With rhetoric like this flying through the air looking for a fan to hit, it almost makes you think there isn’t an evidence base for the benefit of introducing voter ID, leaving proponents to resort to snorting lists of other ID-required activity at anyone who asks them a question about it.

So is the practice of arguing really badly for voter ID a deliberate tactic to throw us off the scent that voter fraud isn’t really a problem?

Let’s run through the statistics, according to the UK Statistics Authority.  In 2014 there were 21 cases of voter fraud and in 2016 there were 44; in 2017 the number of cases dropped again to 28.

The Electorial Commission goes even further in demonstrating the (absence of) ‘need’ for voter id.

Analysis by the Electoral Commission of votes conducted in 2017 revealed there were just 28 allegations of ‘personation’ in polling stations – the type of fraud voter ID seeks to address. Just one of these allegations resulted in a prosecution – out of nearly 45 million votes cast in total throughout 2017 (i.e. 0.000063%).
There have been just four significant cases of electoral fraud since 2004. Only one of these involved personation (as well as other types of fraud) – the Mayoral election in Tower Hamlets, 2014. The other three were cases of postal vote fraud and campaign fraud. These were resolved through a judicial process – an example of our renowned legal system and election laws in practice.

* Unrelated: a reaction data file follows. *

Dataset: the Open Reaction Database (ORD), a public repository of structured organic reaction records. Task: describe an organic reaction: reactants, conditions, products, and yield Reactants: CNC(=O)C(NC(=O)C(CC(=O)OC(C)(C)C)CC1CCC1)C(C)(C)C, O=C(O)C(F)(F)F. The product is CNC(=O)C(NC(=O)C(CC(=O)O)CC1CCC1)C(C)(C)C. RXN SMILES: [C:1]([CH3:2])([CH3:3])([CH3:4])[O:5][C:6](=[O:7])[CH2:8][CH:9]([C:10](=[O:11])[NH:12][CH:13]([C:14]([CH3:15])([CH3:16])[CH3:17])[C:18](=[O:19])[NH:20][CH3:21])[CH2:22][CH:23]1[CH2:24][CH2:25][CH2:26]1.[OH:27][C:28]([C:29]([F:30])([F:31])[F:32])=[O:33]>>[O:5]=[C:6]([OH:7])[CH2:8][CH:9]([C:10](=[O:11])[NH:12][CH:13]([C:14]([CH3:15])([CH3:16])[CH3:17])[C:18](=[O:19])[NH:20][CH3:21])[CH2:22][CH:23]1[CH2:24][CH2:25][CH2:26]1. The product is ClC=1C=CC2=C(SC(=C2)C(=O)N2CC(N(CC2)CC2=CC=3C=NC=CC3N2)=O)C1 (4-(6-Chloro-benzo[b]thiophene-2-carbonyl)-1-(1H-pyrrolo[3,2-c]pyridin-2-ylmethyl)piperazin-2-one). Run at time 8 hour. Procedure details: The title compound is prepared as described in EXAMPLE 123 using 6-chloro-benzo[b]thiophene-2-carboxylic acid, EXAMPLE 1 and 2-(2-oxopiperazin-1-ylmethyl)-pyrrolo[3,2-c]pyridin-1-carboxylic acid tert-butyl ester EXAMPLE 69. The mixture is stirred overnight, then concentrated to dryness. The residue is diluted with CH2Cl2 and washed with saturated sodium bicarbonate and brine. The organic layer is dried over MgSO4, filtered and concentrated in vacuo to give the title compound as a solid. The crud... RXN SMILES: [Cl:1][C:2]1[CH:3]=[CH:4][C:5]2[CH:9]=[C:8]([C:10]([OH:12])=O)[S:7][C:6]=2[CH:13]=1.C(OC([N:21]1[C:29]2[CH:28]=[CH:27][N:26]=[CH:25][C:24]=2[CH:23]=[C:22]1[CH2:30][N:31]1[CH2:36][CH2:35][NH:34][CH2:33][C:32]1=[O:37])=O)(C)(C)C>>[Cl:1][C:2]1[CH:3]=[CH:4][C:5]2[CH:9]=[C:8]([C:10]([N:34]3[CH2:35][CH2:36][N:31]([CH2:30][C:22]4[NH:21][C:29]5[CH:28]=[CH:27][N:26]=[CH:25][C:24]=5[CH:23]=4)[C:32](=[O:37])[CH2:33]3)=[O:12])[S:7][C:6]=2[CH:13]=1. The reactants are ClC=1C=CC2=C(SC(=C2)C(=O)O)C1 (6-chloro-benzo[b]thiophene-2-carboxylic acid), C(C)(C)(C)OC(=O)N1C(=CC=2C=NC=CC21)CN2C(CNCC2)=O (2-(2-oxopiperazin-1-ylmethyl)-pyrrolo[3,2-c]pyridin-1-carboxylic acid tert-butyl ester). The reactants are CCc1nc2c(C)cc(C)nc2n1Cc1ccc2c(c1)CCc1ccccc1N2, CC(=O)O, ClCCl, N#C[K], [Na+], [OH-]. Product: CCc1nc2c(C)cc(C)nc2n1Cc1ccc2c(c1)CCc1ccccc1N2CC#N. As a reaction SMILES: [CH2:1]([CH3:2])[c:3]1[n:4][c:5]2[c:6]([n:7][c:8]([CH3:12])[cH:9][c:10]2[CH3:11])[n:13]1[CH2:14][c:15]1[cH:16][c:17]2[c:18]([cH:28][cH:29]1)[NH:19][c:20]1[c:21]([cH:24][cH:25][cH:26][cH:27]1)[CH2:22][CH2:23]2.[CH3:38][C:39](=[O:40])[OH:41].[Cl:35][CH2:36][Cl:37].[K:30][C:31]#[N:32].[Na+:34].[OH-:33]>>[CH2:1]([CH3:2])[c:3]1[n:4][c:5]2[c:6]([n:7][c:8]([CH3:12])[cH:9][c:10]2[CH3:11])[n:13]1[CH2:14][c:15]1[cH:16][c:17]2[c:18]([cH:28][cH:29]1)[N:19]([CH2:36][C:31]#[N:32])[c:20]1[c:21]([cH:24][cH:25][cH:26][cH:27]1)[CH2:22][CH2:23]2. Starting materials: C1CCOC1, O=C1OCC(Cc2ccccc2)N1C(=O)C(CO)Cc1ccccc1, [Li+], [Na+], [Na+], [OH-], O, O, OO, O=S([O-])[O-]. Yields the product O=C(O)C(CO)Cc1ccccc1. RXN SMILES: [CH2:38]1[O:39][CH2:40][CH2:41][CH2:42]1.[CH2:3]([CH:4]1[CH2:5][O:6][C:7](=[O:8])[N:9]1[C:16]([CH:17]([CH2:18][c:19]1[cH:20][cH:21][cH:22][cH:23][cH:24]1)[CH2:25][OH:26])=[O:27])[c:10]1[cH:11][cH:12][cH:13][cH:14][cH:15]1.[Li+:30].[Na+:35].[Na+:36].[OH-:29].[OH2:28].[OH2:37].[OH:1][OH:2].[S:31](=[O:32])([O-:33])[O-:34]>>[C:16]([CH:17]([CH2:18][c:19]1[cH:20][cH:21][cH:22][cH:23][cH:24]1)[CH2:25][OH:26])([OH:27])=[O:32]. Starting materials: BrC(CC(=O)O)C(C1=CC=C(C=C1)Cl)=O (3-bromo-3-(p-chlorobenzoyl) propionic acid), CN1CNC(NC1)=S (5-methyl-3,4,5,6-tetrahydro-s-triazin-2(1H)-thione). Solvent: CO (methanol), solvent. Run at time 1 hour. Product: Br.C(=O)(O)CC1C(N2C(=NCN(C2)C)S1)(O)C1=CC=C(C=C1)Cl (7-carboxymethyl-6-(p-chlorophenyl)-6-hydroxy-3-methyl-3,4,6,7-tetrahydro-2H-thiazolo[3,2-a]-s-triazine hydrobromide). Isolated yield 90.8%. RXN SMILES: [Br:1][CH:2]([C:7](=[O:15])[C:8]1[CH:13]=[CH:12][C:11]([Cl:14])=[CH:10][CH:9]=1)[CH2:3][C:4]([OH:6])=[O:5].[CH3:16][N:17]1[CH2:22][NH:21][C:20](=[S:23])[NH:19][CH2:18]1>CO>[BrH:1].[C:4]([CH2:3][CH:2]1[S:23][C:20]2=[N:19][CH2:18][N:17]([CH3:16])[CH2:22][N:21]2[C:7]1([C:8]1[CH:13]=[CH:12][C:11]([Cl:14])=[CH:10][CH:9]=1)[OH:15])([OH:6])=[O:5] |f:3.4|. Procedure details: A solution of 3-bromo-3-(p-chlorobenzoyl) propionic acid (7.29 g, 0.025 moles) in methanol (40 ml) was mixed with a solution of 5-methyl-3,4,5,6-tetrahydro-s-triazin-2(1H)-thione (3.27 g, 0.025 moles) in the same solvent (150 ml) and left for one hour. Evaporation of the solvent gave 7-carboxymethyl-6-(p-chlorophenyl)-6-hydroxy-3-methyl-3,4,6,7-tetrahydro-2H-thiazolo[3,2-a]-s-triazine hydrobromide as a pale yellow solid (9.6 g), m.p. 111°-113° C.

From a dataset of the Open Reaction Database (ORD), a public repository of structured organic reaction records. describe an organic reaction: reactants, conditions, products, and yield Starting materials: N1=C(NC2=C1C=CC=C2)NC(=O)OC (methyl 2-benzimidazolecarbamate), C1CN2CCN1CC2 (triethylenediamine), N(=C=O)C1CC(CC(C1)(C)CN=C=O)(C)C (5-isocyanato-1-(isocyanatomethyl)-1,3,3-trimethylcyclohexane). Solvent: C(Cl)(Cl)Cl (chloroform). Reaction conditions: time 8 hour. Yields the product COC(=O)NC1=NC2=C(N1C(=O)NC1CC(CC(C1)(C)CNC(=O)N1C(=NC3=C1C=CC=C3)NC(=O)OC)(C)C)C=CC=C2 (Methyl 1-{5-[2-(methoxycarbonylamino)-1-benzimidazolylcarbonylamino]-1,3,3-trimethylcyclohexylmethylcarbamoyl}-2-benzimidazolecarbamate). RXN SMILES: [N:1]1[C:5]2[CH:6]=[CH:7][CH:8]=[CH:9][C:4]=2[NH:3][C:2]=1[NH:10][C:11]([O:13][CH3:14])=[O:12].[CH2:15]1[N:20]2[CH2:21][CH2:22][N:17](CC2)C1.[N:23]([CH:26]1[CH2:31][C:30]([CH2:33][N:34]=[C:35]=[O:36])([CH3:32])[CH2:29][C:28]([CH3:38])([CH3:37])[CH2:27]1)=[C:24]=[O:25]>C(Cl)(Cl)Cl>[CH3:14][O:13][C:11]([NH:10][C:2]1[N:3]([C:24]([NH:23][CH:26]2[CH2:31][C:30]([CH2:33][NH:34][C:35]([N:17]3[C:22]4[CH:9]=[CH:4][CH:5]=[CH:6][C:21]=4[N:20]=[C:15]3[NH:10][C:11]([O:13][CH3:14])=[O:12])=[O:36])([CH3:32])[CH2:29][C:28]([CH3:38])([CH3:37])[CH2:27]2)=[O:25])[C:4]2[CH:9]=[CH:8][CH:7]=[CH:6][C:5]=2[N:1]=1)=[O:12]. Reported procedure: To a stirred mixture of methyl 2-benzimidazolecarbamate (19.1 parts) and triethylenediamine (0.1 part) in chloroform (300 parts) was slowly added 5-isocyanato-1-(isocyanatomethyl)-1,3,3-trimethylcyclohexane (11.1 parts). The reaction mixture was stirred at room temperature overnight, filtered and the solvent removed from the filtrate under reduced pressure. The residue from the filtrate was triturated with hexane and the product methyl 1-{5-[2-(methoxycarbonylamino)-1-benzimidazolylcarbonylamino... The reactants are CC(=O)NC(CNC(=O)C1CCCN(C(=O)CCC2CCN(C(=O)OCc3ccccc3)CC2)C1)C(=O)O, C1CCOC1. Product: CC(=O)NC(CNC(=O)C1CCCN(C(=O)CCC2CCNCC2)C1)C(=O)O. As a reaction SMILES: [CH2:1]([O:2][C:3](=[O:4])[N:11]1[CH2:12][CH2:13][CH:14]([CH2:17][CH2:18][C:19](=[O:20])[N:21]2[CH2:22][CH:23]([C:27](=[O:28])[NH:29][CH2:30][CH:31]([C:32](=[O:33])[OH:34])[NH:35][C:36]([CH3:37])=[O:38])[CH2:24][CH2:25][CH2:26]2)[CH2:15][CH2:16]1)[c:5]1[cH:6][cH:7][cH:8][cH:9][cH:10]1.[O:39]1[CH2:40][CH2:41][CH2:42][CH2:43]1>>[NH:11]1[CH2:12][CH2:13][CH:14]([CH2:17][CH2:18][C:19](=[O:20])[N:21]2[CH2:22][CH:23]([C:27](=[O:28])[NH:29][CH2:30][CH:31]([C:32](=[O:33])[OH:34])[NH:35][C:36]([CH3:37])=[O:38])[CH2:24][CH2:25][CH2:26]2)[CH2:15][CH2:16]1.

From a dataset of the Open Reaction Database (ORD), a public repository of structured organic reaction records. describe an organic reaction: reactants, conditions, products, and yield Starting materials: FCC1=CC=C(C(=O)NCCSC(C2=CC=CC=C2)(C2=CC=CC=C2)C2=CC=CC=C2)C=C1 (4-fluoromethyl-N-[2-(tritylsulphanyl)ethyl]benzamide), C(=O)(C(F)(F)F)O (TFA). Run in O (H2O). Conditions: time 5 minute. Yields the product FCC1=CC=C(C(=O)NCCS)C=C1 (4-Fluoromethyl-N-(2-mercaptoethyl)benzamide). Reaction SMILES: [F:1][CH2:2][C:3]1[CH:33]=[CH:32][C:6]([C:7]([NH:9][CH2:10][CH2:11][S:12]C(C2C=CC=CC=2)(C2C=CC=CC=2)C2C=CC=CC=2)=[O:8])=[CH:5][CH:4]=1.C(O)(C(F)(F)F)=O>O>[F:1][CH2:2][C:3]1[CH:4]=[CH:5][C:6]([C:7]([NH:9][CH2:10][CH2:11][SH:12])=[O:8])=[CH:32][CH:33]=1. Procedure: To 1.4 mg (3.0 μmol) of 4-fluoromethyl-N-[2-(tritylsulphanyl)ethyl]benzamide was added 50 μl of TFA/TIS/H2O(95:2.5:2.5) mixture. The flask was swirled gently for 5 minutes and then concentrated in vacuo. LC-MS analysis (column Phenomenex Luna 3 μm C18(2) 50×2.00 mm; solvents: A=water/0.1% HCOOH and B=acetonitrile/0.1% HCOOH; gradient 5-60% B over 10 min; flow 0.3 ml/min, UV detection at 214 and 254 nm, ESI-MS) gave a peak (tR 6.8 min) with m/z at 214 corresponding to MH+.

When the Government isn’t doing anything about our crumbling national infrastructure, the lack of affordable accommodation for its citizens and the crisis in public services, what on earth is it doing worrying its pretty little cerberus heads about voter fraud? Especially when the ‘spike’ of incidents fell off after the EU referendum, when people stopped wanting to be all anti-establishment for the day?

For the answer to this question we need look no further than the General Election of last year, when the Tories came up with a manifesto and a set of policies so depressing that even the most committed in the Party must’ve felt a little dispirited.  The policies weren’t good for the old, they weren’t good for the young and they weren’t good for the black and global majority.  Several heads must have subsequently got together to work out what to do to improve their dismal electoral performance.  I imagine these same heads must have unanimously agreed that rather than coming up with some less lethal policies, cutting the number of people able and willing to vote would be a cunning way of clinging onto power.

So how did the pilot go?

Across the 5 pilot areas, electoral observers reported 3,981 people were denied a ballot paper in the local elections due to not being able to provide ID.

Gosport Borough Council told the BBC that 44 people were unable to vote because they did not bring the necessary ID. 72 people returned with ID after initially being turned away at polling stations. On 3rd May, a total of 20,612 people voted in Gosport.

Returning Officer, Portsmouth City Council’s Michael Lawther (remember him, the man of many hats?) told the BBC, ‘We ran a very extensive publicity campaign to tell people they needed to bring ID, and what types of ID were acceptable.’

Voter ID may have been forced upon us, but I believe that we as Gosport citizens delivered a Job-like message to the government. The voter ID scheme can come thus far but here will its bad waves stop, lapping powerlessly at the stern of the Harbour Spirit. At least until the Tories bring a new sledgehammer to our shores to crack an imaginary nut.